New Warren Miller film screening Friday and Saturday night in Beaver Creek
Vail, CO, Colorado
BEAVER CREEK ” Warren Miller has never been known to skimp on the making of a ski movie, and his latest film, “Children of Winter,” proves it’s a trend he still follows.
It will be screened once Friday night and twice Saturday night in Beaver Creek.
The 59th Miller production follows a large crew of skiers and snowboarders across the world, from Alaska to Colorado to Japan, as the athletes huck cliffs, carve down mountainsides, flip off kickers and float through powder.
In other words, it’s everything we’ve come to expect from a Warren Miller film.
“We always pride ourselves on being the best in the business in terms of our cinematography,” said Josh Haskins, line producer for “Children of Winter.”
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His responsibilities involved budgeting, scheduling and editing “Children of Winter,” and he said that new innovations in this year’s film include the use of more cameras for point-of-view shots and high-definition picture quality.
Instead of lots of quick shots of skiers and snowboarders in action, Haskins said, “Children of Winter” spends more time building miniature plots and storylines in each athlete’s segment.
“We focused a lot on story, and I think that plays out in the movie,” Haskins said. “You’ll notice the presence of more story threads. You get to know the athletes a little more than usual. … So what you get is a good combination of the ski action we always bring to our fans as well as a little more of an intimate perspective on the athletes and areas we travel to.”
One of those athletes is Chris Anthony, Avon resident and professional skier who’s appeared in 19 Warren Miller films, including “Children of Winter.” His segment took place in Leadville this year, where he was shot participating in the town’s annual skijoring competition ” an event that features skiers pulled over jumps by a rope attached to a horse. He took one of the worst spills in the film, smashing his face into the ground and injuring his neck after hitting a jump.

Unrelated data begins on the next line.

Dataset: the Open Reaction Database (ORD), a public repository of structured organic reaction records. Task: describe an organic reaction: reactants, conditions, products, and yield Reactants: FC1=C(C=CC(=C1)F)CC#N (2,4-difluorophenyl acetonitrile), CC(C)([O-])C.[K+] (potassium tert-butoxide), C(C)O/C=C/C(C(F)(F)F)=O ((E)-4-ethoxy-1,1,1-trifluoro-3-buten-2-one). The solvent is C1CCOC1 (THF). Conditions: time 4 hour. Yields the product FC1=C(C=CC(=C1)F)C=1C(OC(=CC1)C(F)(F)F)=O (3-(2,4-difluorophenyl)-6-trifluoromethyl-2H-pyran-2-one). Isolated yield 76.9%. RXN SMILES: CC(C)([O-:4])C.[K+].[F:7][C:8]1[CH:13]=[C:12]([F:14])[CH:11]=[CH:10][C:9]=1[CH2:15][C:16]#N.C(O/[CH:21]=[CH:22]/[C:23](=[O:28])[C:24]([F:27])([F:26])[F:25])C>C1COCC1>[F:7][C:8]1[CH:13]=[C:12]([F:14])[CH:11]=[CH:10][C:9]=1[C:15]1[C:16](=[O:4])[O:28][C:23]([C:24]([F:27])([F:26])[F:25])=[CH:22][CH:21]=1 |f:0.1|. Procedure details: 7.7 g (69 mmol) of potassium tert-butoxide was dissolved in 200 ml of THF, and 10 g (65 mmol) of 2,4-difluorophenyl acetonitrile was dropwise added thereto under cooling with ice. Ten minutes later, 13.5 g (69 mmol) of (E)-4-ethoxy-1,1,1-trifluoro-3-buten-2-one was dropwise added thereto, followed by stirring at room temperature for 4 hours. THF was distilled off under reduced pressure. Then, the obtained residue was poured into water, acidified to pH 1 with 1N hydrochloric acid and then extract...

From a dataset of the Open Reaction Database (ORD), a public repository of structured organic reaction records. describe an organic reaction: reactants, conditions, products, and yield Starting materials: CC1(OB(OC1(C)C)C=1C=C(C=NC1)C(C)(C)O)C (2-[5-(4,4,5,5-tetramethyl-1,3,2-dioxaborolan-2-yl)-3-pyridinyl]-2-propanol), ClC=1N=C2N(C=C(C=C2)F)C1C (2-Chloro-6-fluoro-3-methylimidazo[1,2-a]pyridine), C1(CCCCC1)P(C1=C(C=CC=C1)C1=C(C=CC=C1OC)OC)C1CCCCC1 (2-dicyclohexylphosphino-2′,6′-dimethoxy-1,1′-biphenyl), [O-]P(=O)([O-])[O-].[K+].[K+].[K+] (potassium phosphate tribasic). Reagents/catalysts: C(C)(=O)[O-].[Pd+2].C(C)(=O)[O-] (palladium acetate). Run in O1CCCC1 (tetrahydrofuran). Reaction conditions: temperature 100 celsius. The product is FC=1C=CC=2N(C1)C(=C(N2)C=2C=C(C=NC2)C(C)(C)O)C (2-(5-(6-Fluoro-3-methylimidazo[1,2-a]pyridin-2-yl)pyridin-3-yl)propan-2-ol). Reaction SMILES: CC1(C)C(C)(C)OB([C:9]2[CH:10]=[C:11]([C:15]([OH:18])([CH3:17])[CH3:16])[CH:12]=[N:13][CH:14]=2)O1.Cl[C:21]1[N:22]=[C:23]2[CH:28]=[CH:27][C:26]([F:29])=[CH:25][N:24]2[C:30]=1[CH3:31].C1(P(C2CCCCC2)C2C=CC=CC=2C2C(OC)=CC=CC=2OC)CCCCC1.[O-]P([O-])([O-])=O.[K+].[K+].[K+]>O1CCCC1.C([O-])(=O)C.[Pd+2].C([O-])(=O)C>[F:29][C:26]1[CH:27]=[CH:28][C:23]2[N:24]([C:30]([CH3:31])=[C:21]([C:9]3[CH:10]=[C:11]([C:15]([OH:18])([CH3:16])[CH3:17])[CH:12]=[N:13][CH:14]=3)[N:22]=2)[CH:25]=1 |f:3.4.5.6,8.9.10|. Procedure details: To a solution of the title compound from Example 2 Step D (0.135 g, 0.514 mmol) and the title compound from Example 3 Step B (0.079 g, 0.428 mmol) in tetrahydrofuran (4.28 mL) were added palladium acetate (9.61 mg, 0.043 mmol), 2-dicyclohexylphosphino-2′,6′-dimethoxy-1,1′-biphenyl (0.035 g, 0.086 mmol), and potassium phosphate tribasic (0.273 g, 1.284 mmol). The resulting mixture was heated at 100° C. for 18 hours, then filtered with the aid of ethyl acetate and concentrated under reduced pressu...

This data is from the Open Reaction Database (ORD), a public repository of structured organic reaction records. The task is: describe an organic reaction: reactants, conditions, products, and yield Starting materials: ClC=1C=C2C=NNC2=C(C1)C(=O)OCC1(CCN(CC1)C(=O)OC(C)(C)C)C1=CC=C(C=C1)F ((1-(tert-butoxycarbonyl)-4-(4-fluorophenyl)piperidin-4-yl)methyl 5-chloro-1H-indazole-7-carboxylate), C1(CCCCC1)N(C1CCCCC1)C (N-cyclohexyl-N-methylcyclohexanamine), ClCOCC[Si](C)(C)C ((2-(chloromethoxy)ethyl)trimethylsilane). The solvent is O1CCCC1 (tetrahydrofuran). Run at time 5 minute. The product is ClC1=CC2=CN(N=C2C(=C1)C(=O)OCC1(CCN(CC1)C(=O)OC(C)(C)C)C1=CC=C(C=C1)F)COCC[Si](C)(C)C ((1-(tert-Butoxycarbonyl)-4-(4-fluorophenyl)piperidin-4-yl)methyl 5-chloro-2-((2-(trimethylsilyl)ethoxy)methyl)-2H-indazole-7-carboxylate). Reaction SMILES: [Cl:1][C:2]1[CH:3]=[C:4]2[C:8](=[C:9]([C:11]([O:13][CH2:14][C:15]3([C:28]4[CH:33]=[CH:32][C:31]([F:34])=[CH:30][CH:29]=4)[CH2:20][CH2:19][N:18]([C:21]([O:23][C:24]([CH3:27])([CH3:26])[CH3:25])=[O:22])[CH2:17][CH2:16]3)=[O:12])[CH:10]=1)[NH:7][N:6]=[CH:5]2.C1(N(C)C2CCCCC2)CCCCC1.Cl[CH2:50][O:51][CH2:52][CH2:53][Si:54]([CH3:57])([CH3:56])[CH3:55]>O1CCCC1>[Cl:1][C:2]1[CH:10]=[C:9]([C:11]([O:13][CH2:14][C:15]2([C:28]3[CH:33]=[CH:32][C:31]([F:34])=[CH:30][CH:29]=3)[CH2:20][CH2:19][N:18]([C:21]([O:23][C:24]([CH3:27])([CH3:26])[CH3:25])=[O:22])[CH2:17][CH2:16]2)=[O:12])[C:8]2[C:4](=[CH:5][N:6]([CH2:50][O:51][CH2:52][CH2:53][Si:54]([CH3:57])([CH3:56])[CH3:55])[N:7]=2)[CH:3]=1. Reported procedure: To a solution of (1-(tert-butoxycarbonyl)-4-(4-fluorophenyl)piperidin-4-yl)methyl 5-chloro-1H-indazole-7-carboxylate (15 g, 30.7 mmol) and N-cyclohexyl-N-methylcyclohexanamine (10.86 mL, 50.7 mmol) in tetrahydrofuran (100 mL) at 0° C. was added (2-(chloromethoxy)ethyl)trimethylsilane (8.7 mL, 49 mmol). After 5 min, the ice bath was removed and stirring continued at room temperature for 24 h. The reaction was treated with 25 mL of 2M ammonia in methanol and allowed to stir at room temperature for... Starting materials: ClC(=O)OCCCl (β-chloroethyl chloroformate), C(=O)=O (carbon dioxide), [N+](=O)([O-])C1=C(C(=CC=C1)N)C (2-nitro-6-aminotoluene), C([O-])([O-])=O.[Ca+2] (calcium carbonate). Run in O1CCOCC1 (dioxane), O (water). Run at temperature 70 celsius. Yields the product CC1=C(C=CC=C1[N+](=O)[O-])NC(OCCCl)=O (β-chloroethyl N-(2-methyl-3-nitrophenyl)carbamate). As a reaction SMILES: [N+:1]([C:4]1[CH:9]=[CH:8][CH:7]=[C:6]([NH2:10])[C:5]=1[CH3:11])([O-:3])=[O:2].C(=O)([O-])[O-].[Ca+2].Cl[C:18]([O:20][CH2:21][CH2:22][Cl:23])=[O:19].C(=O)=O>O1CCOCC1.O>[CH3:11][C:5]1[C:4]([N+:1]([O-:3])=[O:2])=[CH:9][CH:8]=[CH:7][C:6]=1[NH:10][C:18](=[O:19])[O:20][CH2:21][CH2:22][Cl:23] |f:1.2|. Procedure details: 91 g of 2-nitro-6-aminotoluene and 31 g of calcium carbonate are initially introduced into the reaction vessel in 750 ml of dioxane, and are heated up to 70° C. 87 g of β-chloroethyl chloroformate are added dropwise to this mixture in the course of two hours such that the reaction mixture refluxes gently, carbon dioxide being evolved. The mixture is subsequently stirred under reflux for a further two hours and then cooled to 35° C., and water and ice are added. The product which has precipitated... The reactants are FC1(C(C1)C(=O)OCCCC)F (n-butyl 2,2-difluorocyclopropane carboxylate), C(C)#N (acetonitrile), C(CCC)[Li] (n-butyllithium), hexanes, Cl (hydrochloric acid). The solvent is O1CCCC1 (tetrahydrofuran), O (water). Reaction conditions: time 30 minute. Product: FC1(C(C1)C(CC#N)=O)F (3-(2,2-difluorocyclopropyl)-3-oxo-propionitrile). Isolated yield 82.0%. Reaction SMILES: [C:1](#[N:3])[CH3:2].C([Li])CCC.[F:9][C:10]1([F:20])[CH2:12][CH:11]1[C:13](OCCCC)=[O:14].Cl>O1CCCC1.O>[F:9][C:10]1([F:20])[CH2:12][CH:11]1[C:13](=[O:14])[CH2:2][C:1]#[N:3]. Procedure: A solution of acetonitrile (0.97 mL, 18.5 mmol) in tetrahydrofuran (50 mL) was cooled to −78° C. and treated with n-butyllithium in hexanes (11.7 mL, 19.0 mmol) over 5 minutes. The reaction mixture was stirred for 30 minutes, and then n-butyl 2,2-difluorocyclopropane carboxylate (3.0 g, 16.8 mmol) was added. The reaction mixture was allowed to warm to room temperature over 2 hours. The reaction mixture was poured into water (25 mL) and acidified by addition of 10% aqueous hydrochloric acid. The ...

“I hit the ground pretty hard,” Anthony said.
Thankfully, he was OK and recovered fully from his injuries. He said he was glad he could bring a place like Leadville briefly into the spotlight in the movie.
Wendy Fischer shot her segment in Crested Butte, the place where she’s lived for the past 12 years. She said the best part of shooting in her home resort was being able to ski with three other great female athletes and show them around her mountain.
“It couldn’t have been more convenient for me, especially since I had an infant and a two-year-old at the time,” Fischer said.
The fact that “Children of Winter” showcases ski moms, skijoring, up-and-coming snowboarders and even extreme mountain biking proves that Warren Miller films keep trying to up the ante while getting as many niche demographics involved as possible, according to Haskins.
“After 59 years, we’re hard pressed to come up with unique ideas. It’s challenging and exciting all at the same time,” Haskins said.
High Life writer Charlie Owen can be reached at 970-748-2939 or firstname.lastname@example.org.
What: The screening of Warren Miller’s new film, “Children of Winter.”
When: Tonight at 9:30 p.m. and Saturday night at 6 and 9 p.m.
Where: The Vilar Performing Arts Center in Beaver Creek.
More information: Call 888-920-2787 or visit http://www.vilarpac.org.
Billy Poole was an extreme skier and is shown in the most recent Warren Miller film “Children of Winter.” Buy raffle tickets at the pre-party/after party and win winter gear from Black Diamond, Discrete, Smith Optic and Helmets, the Levitation Project and Hestra Gloves.
Come to the Coyote Cafe in Beaver Creek Saturday for the party, in conjunction with the film showings at the Vilar. The raffle will be at 8:30 p.m. and will be announced by Chris Anthony, who also appears in the film. This is a benefit for the Billy Poole Memorial Fund, which donates to youth so they can enjoy the outdoors and skiing.
Raffle tickets are $10, and you must be present to win.